Monday, June 29, 2009

The wallpaper curriculum

How can high-school teachers maximize learning time for students with short attention spans? Here's an idea.

When students drift off and stop paying attention to a lesson, they often look around at other areas of the classroom - anywhere but where the teacher wants them to look. The lawn-mower in the window was a particular favorite of mine in high school: the hypnotic back-and-forth movement and the pleasant drone could keep me occupied during a long hour of history class.

Teachers, when they set up their classroom, should aim to make it utterly impossible for kids to look anywhere in the room without learning something. Fine, don't look at the teacher - look at the maps and timelines on the wall, or the art, or the quotations from famous figures, or the posters depicting famous photographs and historical events. Or the rows of books that cover a wall - some with their spines out, some faced-out. You don't even need to open them to be intrigued by their titles: "The Philosophy of History" by G.W.F. Hegel; "The Open Society" by Karl Popper; "The Educated Imagination" by Northrop Frye; "Tales of Love and Loss" by Knut Hamsun; "Confessions of a Mask" by Yukio Mishima.

What about vocabulary terms in size 100 type? A garden, with the plants and vegetables labeled? An aquarium? Phrase charts in foreign languages?

Managers of retail stores are taught to never show their fixtures - to cover every inch of shelves and pegs with products. Products are for sale; fixtures are not. Showing the customer an empty shelf sells no books.

The same principle applies in the classroom. Empty wall space gives you no educational return-on-investment; in fact, bare walls evoke feelings of confinement and claustrophobia. Fill empty spaces. The classroom is not a modern, minimalist design studio: it is an attic and workshop for independent scholars with crackling, eager minds. A classroom's walls should contribute to students' impression that schooling is not a world unto itself, but rather an introduction and guide to the greater world of ideas, art, and informed action.


  1. I can see that it is going to be fun to follow your blogging this term,'re off to a terrific start.
    I'm glad that you wrote about this idea after you brought it up in class. You've made the case nicely, so I'll just add two side comments:
    First, one of the ways in which students are invited into a compelling community for learning is through modeling. Though young people have always made a bigger issue of differences between them and adults than they have about commonalities, I contend that teachers need to see beyond this a bit. Kids need and want role models, especially for how to engage with the world of ideas. I would further contend that classrooms that are more conducive to learning are ones that have a personality to them. Finally, I would contend that having your classroom reflect you as a teacher and a citizen, and how you like to engage with the creative/political/social world, is seizing upon a great opportunity to allow students both to know more about you AND to think more actively about who THEY are in relationship to the world.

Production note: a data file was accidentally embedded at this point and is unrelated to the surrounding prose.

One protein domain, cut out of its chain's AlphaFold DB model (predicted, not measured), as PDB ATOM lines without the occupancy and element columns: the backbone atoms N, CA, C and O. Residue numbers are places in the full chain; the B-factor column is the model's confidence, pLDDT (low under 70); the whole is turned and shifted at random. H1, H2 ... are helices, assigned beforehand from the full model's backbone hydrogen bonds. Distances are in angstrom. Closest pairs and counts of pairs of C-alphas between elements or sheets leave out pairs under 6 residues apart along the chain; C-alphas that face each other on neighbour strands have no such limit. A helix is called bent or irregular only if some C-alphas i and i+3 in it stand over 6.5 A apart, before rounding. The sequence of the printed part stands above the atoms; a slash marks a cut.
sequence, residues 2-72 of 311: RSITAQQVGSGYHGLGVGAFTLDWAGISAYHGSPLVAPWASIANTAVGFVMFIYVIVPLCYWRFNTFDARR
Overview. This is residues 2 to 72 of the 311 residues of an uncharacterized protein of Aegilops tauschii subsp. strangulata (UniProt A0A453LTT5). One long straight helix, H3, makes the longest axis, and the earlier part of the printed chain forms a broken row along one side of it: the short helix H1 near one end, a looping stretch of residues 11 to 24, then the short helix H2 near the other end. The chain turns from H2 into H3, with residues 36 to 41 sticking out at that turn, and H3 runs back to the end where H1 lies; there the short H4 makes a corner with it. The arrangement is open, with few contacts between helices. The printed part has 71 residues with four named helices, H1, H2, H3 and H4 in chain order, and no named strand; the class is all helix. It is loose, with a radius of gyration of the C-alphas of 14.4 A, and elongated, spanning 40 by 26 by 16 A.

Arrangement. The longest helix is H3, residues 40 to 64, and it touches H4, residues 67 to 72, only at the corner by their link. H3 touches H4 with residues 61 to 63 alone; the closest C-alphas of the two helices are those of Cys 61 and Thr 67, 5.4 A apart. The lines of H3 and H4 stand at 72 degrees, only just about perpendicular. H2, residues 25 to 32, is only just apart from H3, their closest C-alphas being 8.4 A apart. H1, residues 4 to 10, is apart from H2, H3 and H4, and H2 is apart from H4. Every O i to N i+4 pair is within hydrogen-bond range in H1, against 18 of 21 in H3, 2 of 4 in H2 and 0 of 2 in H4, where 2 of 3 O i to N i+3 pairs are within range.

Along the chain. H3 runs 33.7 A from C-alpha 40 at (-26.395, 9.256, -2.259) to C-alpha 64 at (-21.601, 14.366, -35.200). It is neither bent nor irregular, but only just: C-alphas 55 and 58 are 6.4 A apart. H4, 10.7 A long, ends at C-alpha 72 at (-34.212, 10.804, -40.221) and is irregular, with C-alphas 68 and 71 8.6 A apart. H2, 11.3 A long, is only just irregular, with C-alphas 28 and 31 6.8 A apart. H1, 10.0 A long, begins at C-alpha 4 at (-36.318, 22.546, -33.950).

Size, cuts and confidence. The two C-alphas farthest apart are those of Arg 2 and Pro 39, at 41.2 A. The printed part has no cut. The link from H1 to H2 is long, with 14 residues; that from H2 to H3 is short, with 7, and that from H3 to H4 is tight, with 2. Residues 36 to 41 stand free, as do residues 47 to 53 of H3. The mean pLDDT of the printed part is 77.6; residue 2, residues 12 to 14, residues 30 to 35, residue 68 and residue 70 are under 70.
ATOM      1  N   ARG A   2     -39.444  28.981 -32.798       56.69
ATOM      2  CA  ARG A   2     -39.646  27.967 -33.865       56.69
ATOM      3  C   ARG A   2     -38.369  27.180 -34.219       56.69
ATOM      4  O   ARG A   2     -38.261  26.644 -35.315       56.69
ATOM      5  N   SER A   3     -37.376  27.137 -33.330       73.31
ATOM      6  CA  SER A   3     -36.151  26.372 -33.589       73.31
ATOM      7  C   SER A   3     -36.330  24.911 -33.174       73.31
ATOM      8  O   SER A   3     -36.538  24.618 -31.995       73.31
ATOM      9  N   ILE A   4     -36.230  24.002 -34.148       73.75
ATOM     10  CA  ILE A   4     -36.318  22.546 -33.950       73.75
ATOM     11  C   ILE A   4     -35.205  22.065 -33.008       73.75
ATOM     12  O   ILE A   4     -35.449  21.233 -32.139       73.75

Secondly, in due time, I would encourage you to find ways to engage your students in helping to envision and create the visual environment. If they are stakeholders in the process, I think it would matter more to them. In addition, kids often feel pretty powerless to affect their school environment, so this could be a great opportunity to counter that feeling.
    Good stuff, Ryan...

  2. Hi Jeff,

    Thanks a lot for your great comment. I agree entirely about the need to make the kids stakeholders in the process of creating the classroom environment. Another idea I have is to offer a wide range of extra credit opportunities in the hope that my students will explore beyond the prescribed curriculum in a self-motivated way; creating relevant visuals for the classroom for extra credit could be an important part of that.

    I also agree with you about the connection between a "wallpapered" classroom and the need to give students a model for how to engage with the world of ideas. Classrooms, like everything in K-12 schooling, should point beyond themselves. A bare, empty classroom with the desks in rows bears little resemblance to places where engagement with ideas actually takes place - places like the office of a university professor, a law firm or boardroom, a newsroom or editorial board meeting, or a library.

    Thanks again for reading.